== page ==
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Jorge de la Rosa Rumors
We took a look yesterday at the Royals’ search for an outfielder. Kansas City has also been mentioned alongside several starting pitchers in recent days, including A.J. Burnett, Bartolo Colon, and John Lackey. (MLBTR links.) Here’s the latest:
- The Royals have asked the Rockies about Jorge De La Rosa, tweets Jon Morosi of FOX Sports. De La Rosa spent a few years with Kansas City before they dealt him to Colorado to complete the Ramon Ramirez deal in 2008. Earlier this month, Rockies owner Dick Monfort told Patrick Saunders of the Denver Post the team aimed to do everything they can to keep De La Rosa, who is eligible for free agency after the season.
- The Royals are talking with the Phillies about A.J. Burnett, but nothing is close, tweets Rosenthal. With bats in scarce supply, Kansas City is still exploring the pitching market, Andy McCullough of the Kansas City Star adds on Twitter.
- The Royals are in on Ian Kennedy of the Padres, along with the Pirates and Marlins (and still others), tweets Ken Rosenthal of FOX Sports. Of course, as Rosenthal notes, it is not clear that San Diego will deal away Kennedy.
- Boston is looking for power pitching in return for Lackey, but K.C. places a high value on its young arms, tweets McCullough.
- The Royals have indeed inquired on Colon, but got the sense that New York did not intend to move him, tweets McCullough.
- The Phillies have had recent discussions with the Royals about Burnett as well as Antonio Bastardo, reports Jim Salisbury of CSNPhilly.com. As for Colon, his market is not developing with any clubs, let alone the Royals, tweets Jayson Stark of ESPN.com.
- As of earlier this morning, the Royals were unwilling to meet the Red Sox‘ asking price on Lackey, tweets Jon Morosi of FOX Sports. Kansas City remains interested if the price comes down, adds Andy McCullough of the Kansas City Star (via Twitter).
- While the team is looking into adding a starter (and/or an outfielder or reliever), McCullough tweets, GM Dayton Moore says he is still counting on internal production to drive results.
The Rockies are not prepared to deal star shortstop Troy Tulowitzki at present (not least of which because he is on the DL), but the Mets have reached out to indicate that they would be interested if he is marketed, reports Joel Sherman of the New York Post. A National League executive tells Sherman that he thinks the Mets could match up well given their young pitching depth and Colorado’s need for the same. On the other hand, sources tell Sherman that the Cardinals think very highly of the star shortstop and would give up a substantial haul to add him. And of course, Sherman also notes, Tulowitzki would have a wider market given his top-tier abilities.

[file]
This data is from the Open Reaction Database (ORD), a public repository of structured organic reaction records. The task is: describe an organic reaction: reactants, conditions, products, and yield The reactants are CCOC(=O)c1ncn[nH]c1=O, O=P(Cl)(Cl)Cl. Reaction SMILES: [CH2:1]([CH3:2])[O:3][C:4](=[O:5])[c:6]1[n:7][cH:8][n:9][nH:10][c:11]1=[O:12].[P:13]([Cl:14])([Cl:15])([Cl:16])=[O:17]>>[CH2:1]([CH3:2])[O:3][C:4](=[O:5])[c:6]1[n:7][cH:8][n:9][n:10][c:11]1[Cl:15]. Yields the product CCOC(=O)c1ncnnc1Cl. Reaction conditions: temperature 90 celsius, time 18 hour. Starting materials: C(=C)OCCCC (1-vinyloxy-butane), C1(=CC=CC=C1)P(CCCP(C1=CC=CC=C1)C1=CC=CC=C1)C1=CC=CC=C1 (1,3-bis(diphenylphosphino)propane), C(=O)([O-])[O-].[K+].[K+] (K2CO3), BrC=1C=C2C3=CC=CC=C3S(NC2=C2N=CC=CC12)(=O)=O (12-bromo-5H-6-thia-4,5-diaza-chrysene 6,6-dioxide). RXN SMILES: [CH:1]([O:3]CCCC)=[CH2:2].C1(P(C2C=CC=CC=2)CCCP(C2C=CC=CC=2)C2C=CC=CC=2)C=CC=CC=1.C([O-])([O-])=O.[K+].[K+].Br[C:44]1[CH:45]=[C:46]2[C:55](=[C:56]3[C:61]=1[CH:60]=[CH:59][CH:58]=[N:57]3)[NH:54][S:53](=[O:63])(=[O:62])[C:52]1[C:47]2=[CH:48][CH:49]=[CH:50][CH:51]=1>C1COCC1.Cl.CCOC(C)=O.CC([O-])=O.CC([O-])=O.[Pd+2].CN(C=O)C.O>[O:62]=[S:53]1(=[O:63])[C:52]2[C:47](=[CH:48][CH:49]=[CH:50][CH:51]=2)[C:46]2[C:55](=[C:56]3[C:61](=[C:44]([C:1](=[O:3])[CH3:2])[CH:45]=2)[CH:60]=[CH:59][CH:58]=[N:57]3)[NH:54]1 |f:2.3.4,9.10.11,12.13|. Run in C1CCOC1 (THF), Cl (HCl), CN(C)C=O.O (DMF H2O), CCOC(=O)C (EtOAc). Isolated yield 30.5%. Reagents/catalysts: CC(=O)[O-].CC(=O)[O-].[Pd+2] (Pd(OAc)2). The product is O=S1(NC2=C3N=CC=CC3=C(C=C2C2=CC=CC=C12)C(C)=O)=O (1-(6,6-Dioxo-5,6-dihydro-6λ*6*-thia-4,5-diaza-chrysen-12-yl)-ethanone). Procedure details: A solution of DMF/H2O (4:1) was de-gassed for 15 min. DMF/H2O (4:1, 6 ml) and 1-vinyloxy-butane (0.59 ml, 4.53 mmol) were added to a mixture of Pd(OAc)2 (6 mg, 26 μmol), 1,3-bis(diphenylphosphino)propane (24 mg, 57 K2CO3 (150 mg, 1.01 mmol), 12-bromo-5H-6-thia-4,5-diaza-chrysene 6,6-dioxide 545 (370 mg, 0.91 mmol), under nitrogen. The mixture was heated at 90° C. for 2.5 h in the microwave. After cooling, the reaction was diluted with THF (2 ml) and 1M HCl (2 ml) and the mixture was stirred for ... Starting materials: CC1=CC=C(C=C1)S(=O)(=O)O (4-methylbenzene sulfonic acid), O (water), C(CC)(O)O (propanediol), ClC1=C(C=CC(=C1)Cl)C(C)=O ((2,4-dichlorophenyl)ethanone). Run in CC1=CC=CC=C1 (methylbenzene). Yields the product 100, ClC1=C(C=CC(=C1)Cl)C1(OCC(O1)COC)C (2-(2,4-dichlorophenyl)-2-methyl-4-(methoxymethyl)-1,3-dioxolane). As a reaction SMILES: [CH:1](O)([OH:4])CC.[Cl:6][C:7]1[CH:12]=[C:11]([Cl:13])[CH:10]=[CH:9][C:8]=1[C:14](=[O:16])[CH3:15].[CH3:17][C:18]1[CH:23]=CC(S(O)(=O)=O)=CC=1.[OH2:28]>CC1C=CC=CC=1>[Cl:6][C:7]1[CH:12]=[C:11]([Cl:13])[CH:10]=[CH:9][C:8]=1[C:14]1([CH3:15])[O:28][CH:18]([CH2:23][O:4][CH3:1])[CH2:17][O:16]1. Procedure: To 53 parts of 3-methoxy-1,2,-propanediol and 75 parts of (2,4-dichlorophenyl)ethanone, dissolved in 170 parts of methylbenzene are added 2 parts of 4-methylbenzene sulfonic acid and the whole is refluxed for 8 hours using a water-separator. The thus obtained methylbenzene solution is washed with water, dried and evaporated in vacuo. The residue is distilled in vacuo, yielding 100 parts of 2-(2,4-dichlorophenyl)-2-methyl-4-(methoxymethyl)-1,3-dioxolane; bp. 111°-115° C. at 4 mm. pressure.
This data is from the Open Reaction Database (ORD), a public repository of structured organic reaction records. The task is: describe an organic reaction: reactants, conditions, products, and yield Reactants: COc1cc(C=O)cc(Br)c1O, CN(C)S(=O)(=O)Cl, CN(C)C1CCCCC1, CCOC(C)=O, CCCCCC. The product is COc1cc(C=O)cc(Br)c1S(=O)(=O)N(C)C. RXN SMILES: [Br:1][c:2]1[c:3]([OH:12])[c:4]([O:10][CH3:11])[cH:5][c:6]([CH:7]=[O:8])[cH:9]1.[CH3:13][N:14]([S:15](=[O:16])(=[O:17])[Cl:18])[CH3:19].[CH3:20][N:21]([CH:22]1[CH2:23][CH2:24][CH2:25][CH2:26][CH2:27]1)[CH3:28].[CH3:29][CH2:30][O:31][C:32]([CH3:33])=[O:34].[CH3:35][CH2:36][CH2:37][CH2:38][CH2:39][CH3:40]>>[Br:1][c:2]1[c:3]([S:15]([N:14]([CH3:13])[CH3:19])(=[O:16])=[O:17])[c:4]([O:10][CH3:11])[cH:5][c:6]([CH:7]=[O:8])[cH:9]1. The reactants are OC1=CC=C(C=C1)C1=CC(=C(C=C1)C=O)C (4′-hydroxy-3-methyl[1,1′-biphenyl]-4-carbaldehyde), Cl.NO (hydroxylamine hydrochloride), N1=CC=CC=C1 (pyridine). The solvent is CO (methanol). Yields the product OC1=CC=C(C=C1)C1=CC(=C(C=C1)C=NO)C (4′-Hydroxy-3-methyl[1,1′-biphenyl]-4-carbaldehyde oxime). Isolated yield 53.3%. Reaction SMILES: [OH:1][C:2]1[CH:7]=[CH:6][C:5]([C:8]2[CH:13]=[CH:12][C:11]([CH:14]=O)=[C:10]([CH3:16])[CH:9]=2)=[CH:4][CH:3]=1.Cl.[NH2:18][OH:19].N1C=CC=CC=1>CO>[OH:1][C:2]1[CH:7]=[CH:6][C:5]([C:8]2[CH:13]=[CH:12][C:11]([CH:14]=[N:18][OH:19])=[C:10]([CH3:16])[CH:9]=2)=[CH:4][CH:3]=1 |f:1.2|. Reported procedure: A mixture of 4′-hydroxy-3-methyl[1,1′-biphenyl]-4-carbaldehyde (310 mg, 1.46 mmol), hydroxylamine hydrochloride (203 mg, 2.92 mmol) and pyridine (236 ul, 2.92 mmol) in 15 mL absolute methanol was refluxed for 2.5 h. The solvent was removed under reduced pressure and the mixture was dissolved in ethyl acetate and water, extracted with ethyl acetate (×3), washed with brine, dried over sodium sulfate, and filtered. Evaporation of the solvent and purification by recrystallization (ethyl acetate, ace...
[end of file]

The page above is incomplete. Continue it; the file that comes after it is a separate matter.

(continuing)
Here’s more from the National League:
- Mets second baseman Daniel Murphy has drawn recent trade interest, sources tell Marc Carig of Newsday. It still seems likely that Murphy will remain in New York, however, according to Carig.
- The Rockies could be willing to listen on current closer LaTroy Hawkins and starter Jorge De La Rosa, reports Thomas Harding of MLB.com. One team that has been connected to De La Rosa is the Orioles, though Jon Heyman of CBSSports.com reported earlier today that talks have not progressed given Colorado’s high asking price of top prospect Kevin Gausman. Harding says that the Rockies do have interest in other Baltimore minor leaguers, including lefty Tim Berry, rising prospect Hunter Harvey, and righties Mike Wright and Tyler Wilson.
- The Pirates‘ interest in Phillies righty A.J. Burnett is “mild at best,” according to Heyman. And that is even before addressing the issue of Burnett’s 2015 player option, which seems likely to rise through escalators to $12.75MM. Neither the Orioles nor the Yankees appear to be interested in Burnett, Heyman adds.
- There are varying reports coming out of Washington, Ken Rosenthal of FOX Sports reports on Twitter. Some clubs have indicated that the Nationals are looking for a second baseman and left-handed reliever. But the Nats themselves have said that they are merely fielding inquiries from teams offering second baggers and would only look to pick up a southpaw pen piece if they can upgrade the team’s current options. Adam Kilgore of the Washington Post, likewise, tweets that an executive of one selling team sees the Nationals as pursuing multiple possibilities, with a particular focus on adding relief pitching.
- The Marlins are looking to add players that will contribute this year and in the future, Jim Bowden of ESPN.com reports on Twitter. The Fish are not currently shopping their veterans, Bowden adds. In an opinion piece, Rosenthal writes that the club should trade star Giancarlo Stanton sooner rather than later to maximize its return, opining that the team is unlikely to sign him to a long-term deal.
- The Dodgers have continued to look for additional set-up arms for the bullpen, tweets Bowden, but finding a match is complicated by the fact that three of the most obvious sellers also reside in the NL West. Meanwhile, the club has long been said to be interested in adding a starter. Given the recent struggles of Dan Haren, his spot in the rotation (rather than that of Josh Beckett) could be the one that is turned over, Mark Saxon of ESPNLosAngeles.com reports.
Full Story | Comments | Categories: A.J. Burnett | Baltimore Orioles | Colorado Rockies | Daniel Murphy | Jorge de la Rosa | Los Angeles Dodgers | Miami Marlins | New York Mets | New York Yankees | Philadelphia Phillies | Pittsburgh Pirates | St. Louis Cardinals | Troy Tulowitzki | Washington Nationals